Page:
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TraumaLink was founded in 2013 as a volunteer-based emergency response system providing free care to traffic injury victims in Bangladesh. Recently, in November 2019, the organization celebrated its five year anniversary. The project grew out of a winter session trip that brought together three Harvard T.H. Chan students: Jon Moussally, Eric Dunipace, and Ryan Fu. During their time in Dhaka, they met Mridul Chowdhury, CEO of mPower Social Enterprises, Ltd., who holds an MPA in International Development from the Harvard Kennedy School of Government.

Together, the four of them worked to develop a novel way to address road traffic injuries — a growing public health problem in Bangladesh that often gets less recognition than other healthcare challenges. The service model utilizes an emergency hotline number, a 24/7 call center, and volunteer first responders recruited from the local community who are trained in basic trauma first aid and provided with medical equipment like bandages and stretchers. TraumaLink began formal operations on November 23, 2014, covering 14 kilometers, and has since grown to 545 volunteers serving a total of 135 kilometers on three national highways.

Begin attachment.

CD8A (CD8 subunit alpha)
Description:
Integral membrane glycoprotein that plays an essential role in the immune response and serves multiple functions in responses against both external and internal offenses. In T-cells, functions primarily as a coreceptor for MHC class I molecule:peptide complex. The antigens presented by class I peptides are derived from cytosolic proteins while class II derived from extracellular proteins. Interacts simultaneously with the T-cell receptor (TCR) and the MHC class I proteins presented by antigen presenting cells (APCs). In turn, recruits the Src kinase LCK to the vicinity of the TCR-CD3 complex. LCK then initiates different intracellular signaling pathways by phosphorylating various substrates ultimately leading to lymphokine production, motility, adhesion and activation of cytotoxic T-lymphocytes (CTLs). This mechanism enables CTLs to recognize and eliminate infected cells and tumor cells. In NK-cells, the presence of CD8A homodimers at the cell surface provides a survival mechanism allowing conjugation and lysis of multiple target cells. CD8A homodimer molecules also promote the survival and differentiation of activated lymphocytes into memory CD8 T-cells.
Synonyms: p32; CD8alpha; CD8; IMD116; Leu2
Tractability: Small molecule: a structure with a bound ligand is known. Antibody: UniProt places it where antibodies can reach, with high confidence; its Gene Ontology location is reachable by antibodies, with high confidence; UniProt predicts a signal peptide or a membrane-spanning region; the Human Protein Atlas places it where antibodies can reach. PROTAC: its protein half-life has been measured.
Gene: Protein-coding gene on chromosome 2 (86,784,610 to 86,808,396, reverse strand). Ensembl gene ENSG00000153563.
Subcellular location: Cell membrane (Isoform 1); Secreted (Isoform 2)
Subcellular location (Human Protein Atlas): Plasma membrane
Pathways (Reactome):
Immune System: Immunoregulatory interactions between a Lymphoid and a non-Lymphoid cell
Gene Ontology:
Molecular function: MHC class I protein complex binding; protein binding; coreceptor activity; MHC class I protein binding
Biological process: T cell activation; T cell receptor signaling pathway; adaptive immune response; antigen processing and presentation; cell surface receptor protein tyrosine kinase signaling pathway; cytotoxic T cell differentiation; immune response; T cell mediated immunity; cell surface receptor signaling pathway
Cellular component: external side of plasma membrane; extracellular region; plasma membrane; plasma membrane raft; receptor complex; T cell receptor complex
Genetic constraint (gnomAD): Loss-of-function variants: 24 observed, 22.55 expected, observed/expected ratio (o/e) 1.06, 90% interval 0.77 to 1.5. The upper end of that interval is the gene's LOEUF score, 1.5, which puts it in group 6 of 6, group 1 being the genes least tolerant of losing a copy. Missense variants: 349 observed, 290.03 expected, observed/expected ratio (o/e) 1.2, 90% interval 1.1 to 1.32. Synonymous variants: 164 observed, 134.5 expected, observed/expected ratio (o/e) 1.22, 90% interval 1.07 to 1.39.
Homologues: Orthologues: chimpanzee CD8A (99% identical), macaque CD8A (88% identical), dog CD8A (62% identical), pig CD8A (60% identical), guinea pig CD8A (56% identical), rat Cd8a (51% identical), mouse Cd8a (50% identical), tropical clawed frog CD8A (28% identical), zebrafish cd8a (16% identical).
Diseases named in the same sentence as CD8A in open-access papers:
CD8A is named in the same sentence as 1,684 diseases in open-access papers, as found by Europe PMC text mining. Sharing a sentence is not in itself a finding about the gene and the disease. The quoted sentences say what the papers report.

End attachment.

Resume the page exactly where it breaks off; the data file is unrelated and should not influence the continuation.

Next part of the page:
In the first five years, nearly 2,400 patients involved in over 1,100 crashes were treated. First responders had a 100% response rate and, in 85% of calls, they were at the scene within five minutes or less. The benefits of the program extend far beyond the patients themselves, also impacting those who love and rely on them.

TraumaLink has received a number of awards and honors since its founding. They were finalists in the 2013 Harvard University Dean’s Health and Life Sciences Challenge, and semi-finalists in the 2014 Harvard Business School New Venture Competition and 2014 MassChallenge Startup Accelerator. TraumaLink was a 2015 Manthan Award Winner for eHealth, received a USAID DIV award in 2016, and was a recipient of the 2018 Global South eHealth Observatory Award.

In June 2018, the Harvard Case Based Teaching and Learning Initiative published a teaching case about TraumaLink. The case is being widely used as a teaching tool at the Harvard T.H. Chan School and other educational institutions. For the last two years, it has been described to all incoming Harvard MPH students as an example of how to address problems in public health.

Looking ahead, TraumaLink’s goal is to continue expanding its services within Bangladesh and to serve as an example for other developing nations facing similar challenges on their roads. The many successes of the model, including its strong community support and rapid and reliable volunteer responses, suggest that it can still help thousands more traffic injury victims at the time when they need it the most.